Auditor General Calls for Increased Contributions and Investment Diversification for Montserrat Social Security Fund

The Office of the Auditor General presented its report entitled The Montserrat Social Security Fund: Governance & Sustainability  to the Legislative Assembly on July 28, 2020.
The MSSF was enacted in 1985 and began operations in July, 1986. The Fund receives contributions from employees, employers, and self-employed persons. It provides [1] short-term benefits (e.g., paid sickness leave; paid maternity leave) and [2] long-term benefits – principally pensions (96% of benefits being paid) to over 1,000 persons.
Key Findings in the report were:
(1) There is adequate oversight of strategic planning, budgeting, operational processes, and spending.
Internal financial controls are strong. However, there is excessive use of paper, and too little use of all the available digital technologies for information, communication, services, & payments, including the MSSF’s website.
(2) Contribution rates and the ceiling for insurable earnings are too low. They have not been raised for several years, and are below the cost of the benefits that are being paid whilst the cost of pensions is rising each year.
(3) The 2018 Census showed a further decline in the population, despite a 25% increase in immigration since year 2011. Falling and aging population directly leads to (a) reduced contributions to MSSF’s revenues, and (b) sharp increases in spending on benefits and especially on pensions.
(4) We found that poor diversification and losses from impairments have combined to produce increasingly poor performance of the portfolio of investments. During 2011 to 2018 the already low yield fell by half from 3.70% per annum to 1.90% per annum.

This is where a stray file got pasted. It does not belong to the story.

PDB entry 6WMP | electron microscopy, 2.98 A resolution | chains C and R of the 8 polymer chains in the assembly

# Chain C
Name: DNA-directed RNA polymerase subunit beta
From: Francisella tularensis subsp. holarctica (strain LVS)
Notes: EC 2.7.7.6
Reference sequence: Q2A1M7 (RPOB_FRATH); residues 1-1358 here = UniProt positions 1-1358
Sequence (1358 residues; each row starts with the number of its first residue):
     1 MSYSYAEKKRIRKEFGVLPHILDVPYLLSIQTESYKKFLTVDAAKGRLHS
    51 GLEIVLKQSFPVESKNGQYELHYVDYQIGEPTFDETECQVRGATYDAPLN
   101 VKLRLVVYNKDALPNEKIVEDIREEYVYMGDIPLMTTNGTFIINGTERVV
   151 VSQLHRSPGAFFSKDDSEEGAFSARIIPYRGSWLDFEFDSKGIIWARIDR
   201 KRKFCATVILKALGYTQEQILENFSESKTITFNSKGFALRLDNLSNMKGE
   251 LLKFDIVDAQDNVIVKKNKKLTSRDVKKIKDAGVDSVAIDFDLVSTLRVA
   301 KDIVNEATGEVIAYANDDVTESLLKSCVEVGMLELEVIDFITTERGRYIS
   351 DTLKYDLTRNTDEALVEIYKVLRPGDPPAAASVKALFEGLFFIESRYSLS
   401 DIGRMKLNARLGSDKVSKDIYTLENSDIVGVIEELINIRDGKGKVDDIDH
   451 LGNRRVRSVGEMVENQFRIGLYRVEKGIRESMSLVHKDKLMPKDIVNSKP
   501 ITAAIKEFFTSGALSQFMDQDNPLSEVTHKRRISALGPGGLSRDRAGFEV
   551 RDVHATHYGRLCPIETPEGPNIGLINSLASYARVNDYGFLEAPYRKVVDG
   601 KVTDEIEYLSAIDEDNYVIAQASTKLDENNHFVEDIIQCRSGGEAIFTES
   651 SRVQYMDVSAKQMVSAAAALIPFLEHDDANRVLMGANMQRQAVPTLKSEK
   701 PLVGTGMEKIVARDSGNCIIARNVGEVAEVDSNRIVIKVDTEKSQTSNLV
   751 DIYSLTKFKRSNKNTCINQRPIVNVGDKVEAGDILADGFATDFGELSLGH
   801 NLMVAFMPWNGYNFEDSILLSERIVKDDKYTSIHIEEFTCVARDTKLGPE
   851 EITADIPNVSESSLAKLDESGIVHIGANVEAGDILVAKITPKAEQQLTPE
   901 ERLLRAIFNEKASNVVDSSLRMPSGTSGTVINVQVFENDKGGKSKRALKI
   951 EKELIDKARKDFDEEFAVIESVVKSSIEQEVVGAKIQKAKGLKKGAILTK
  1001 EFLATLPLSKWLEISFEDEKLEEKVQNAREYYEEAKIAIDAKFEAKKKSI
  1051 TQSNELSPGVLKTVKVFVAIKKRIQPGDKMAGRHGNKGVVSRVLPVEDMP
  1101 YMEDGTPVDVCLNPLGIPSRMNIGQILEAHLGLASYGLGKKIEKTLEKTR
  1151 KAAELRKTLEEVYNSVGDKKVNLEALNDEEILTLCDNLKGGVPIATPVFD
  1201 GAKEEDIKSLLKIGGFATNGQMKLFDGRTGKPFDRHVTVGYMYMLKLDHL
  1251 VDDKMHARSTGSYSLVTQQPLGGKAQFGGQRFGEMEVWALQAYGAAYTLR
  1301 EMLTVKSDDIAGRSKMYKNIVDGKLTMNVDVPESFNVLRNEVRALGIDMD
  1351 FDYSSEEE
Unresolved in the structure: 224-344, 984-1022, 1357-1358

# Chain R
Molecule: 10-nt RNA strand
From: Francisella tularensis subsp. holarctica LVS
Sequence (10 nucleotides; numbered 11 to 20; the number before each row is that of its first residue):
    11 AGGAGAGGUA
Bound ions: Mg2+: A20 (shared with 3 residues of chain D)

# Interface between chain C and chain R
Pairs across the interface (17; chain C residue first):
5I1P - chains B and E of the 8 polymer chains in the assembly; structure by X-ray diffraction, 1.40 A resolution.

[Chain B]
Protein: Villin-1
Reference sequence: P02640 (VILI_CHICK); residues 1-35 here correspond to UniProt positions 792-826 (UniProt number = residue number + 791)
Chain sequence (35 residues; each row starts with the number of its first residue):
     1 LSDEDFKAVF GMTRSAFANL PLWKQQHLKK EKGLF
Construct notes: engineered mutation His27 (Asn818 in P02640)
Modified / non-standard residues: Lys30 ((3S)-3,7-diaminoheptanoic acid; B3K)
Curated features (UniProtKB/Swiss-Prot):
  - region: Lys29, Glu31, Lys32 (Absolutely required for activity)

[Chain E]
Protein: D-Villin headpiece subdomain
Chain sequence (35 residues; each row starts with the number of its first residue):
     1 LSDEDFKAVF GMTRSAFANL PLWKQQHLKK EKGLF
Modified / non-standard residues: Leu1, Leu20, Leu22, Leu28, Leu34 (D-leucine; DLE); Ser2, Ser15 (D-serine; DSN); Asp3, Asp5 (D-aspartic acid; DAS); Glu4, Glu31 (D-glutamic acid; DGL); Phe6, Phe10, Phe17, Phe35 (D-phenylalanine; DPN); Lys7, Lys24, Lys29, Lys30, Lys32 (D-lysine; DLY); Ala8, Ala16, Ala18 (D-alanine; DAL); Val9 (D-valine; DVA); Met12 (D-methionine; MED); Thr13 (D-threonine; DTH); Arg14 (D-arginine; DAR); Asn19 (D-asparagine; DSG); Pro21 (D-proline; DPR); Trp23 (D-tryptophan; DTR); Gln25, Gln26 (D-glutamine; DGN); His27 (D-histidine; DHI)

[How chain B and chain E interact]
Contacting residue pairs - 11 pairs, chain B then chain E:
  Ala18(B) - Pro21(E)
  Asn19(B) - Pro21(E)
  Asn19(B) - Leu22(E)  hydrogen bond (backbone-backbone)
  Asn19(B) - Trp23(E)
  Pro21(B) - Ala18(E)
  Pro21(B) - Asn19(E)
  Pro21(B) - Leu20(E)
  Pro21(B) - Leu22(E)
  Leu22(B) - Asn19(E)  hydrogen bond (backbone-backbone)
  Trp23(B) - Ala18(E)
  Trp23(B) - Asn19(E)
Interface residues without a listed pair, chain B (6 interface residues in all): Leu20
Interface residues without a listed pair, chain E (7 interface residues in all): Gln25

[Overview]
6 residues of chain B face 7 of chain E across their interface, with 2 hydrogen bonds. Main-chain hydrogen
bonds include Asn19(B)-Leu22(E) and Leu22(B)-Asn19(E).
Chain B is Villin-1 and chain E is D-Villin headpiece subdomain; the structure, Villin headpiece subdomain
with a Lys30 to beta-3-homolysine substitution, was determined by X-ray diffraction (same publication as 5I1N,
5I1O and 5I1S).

(5) The Fund has had a large deficit every year for the past decade. In recent years, it more than tripled: from $1.42 million (2015) to $4.63 million (2017). In turn, the reserves are falling rapidly and at a rising rate. Without immediate corrective action to boost contributions to the Fund, all reserves will be gone within as little as three to four years.
Key Recommendations:
(1) Increase contribution-rates and the ceiling for insurable earnings in line with cost of benefits.
(2) Gradually raise the qualifying age for full pension in line with high and rising life-expectancy.
(3) Abolish, suspend, or reduce early pensions, except in cases of hardship, to reduce losses.
(4) Rebuild & diversify the reserves to support the continued payment of benefits to pensioners.
In response to this Audit Report (on page 23) an excerpt from the Acting Director’s response is as follows: “I have reviewed your initial findings and I am in agreement with them. We, along with our Actuary, have been in discussions with the Honourable Financial Secretary and the new Premier about the current situation and these discussions will be ongoing until we arrive at a suitable solution to these problems.
“Every effort has been made over the years to diversify the investment portfolio and increase investment returns, while attempting to maintain the balance between risk and return.”
The full audit report highlights several other findings and recommendations. Their implementation will bring significant improvements in the funding of the MSSF to save it for present and future pensioners.


The report in its entirety can be found at the Montserrat Public Library or by requesting an electronic copy from the Office of the Auditor General or E-mail: ; Telephone: (664) 491 – 3460 or 491 – 4569.